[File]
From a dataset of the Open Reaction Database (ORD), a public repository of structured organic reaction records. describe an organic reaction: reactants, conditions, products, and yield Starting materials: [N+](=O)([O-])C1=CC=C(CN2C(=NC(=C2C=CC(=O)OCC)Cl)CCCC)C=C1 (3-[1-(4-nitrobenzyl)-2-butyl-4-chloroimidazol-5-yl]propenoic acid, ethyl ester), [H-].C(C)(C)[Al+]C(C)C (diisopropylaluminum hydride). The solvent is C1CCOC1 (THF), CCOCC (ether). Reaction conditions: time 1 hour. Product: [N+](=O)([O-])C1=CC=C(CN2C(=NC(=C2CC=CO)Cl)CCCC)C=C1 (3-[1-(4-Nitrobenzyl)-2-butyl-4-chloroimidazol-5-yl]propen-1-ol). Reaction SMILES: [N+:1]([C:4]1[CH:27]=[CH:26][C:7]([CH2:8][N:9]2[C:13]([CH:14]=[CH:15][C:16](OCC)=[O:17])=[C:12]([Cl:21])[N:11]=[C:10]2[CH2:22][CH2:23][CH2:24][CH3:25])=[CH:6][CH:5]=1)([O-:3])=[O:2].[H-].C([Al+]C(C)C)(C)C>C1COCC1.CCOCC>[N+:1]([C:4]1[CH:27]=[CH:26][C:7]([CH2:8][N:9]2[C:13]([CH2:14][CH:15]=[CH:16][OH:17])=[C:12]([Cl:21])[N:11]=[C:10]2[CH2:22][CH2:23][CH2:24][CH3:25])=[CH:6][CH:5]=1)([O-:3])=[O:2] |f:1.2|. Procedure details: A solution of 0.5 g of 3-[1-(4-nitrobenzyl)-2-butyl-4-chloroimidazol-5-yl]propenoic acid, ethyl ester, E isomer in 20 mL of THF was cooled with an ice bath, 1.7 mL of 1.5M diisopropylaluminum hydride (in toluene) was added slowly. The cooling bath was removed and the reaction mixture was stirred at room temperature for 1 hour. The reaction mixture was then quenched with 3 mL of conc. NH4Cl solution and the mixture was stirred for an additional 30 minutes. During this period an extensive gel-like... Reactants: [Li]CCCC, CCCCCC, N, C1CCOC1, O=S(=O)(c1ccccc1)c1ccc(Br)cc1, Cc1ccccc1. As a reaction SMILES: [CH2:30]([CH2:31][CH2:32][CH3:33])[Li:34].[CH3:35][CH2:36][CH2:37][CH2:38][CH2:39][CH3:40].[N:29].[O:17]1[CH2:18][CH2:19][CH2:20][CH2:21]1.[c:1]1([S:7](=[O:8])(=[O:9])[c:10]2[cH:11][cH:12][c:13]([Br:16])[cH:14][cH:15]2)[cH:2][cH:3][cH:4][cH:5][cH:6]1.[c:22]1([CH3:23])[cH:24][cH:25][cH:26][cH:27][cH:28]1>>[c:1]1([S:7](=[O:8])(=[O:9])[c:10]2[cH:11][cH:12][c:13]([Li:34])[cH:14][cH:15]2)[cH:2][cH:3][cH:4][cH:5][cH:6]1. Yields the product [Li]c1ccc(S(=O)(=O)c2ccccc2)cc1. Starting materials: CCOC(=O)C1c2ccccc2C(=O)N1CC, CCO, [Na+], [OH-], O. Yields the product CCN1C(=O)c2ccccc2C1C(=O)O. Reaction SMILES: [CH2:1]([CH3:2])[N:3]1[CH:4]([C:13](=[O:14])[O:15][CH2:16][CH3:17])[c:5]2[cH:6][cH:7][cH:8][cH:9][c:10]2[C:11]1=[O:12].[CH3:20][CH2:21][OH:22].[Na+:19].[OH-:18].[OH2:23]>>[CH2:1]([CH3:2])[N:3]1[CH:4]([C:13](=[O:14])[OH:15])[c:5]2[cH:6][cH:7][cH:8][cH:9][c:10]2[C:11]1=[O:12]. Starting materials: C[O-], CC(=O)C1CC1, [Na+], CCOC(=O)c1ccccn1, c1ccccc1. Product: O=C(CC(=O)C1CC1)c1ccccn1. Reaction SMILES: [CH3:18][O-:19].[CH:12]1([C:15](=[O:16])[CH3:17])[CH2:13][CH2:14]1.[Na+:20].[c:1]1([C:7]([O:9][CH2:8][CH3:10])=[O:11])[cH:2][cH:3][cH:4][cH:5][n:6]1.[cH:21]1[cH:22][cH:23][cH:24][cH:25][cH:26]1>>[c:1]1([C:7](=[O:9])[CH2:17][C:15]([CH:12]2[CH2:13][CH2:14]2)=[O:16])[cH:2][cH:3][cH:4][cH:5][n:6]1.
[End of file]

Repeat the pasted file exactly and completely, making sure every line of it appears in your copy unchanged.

From a dataset of the Open Reaction Database (ORD), a public repository of structured organic reaction records. describe an organic reaction: reactants, conditions, products, and yield Starting materials: [N+](=O)([O-])C1=CC=C(CN2C(=NC(=C2C=CC(=O)OCC)Cl)CCCC)C=C1 (3-[1-(4-nitrobenzyl)-2-butyl-4-chloroimidazol-5-yl]propenoic acid, ethyl ester), [H-].C(C)(C)[Al+]C(C)C (diisopropylaluminum hydride). The solvent is C1CCOC1 (THF), CCOCC (ether). Reaction conditions: time 1 hour. Product: [N+](=O)([O-])C1=CC=C(CN2C(=NC(=C2CC=CO)Cl)CCCC)C=C1 (3-[1-(4-Nitrobenzyl)-2-butyl-4-chloroimidazol-5-yl]propen-1-ol). Reaction SMILES: [N+:1]([C:4]1[CH:27]=[CH:26][C:7]([CH2:8][N:9]2[C:13]([CH:14]=[CH:15][C:16](OCC)=[O:17])=[C:12]([Cl:21])[N:11]=[C:10]2[CH2:22][CH2:23][CH2:24][CH3:25])=[CH:6][CH:5]=1)([O-:3])=[O:2].[H-].C([Al+]C(C)C)(C)C>C1COCC1.CCOCC>[N+:1]([C:4]1[CH:27]=[CH:26][C:7]([CH2:8][N:9]2[C:13]([CH2:14][CH:15]=[CH:16][OH:17])=[C:12]([Cl:21])[N:11]=[C:10]2[CH2:22][CH2:23][CH2:24][CH3:25])=[CH:6][CH:5]=1)([O-:3])=[O:2] |f:1.2|. Procedure details: A solution of 0.5 g of 3-[1-(4-nitrobenzyl)-2-butyl-4-chloroimidazol-5-yl]propenoic acid, ethyl ester, E isomer in 20 mL of THF was cooled with an ice bath, 1.7 mL of 1.5M diisopropylaluminum hydride (in toluene) was added slowly. The cooling bath was removed and the reaction mixture was stirred at room temperature for 1 hour. The reaction mixture was then quenched with 3 mL of conc. NH4Cl solution and the mixture was stirred for an additional 30 minutes. During this period an extensive gel-like... Reactants: [Li]CCCC, CCCCCC, N, C1CCOC1, O=S(=O)(c1ccccc1)c1ccc(Br)cc1, Cc1ccccc1. As a reaction SMILES: [CH2:30]([CH2:31][CH2:32][CH3:33])[Li:34].[CH3:35][CH2:36][CH2:37][CH2:38][CH2:39][CH3:40].[N:29].[O:17]1[CH2:18][CH2:19][CH2:20][CH2:21]1.[c:1]1([S:7](=[O:8])(=[O:9])[c:10]2[cH:11][cH:12][c:13]([Br:16])[cH:14][cH:15]2)[cH:2][cH:3][cH:4][cH:5][cH:6]1.[c:22]1([CH3:23])[cH:24][cH:25][cH:26][cH:27][cH:28]1>>[c:1]1([S:7](=[O:8])(=[O:9])[c:10]2[cH:11][cH:12][c:13]([Li:34])[cH:14][cH:15]2)[cH:2][cH:3][cH:4][cH:5][cH:6]1. Yields the product [Li]c1ccc(S(=O)(=O)c2ccccc2)cc1. Starting materials: CCOC(=O)C1c2ccccc2C(=O)N1CC, CCO, [Na+], [OH-], O. Yields the product CCN1C(=O)c2ccccc2C1C(=O)O. Reaction SMILES: [CH2:1]([CH3:2])[N:3]1[CH:4]([C:13](=[O:14])[O:15][CH2:16][CH3:17])[c:5]2[cH:6][cH:7][cH:8][cH:9][c:10]2[C:11]1=[O:12].[CH3:20][CH2:21][OH:22].[Na+:19].[OH-:18].[OH2:23]>>[CH2:1]([CH3:2])[N:3]1[CH:4]([C:13](=[O:14])[OH:15])[c:5]2[cH:6][cH:7][cH:8][cH:9][c:10]2[C:11]1=[O:12]. Starting materials: C[O-], CC(=O)C1CC1, [Na+], CCOC(=O)c1ccccn1, c1ccccc1. Product: O=C(CC(=O)C1CC1)c1ccccn1. Reaction SMILES: [CH3:18][O-:19].[CH:12]1([C:15](=[O:16])[CH3:17])[CH2:13][CH2:14]1.[Na+:20].[c:1]1([C:7]([O:9][CH2:8][CH3:10])=[O:11])[cH:2][cH:3][cH:4][cH:5][n:6]1.[cH:21]1[cH:22][cH:23][cH:24][cH:25][cH:26]1>>[c:1]1([C:7](=[O:9])[CH2:17][C:15]([CH:12]2[CH2:13][CH2:14]2)=[O:16])[cH:2][cH:3][cH:4][cH:5][n:6]1.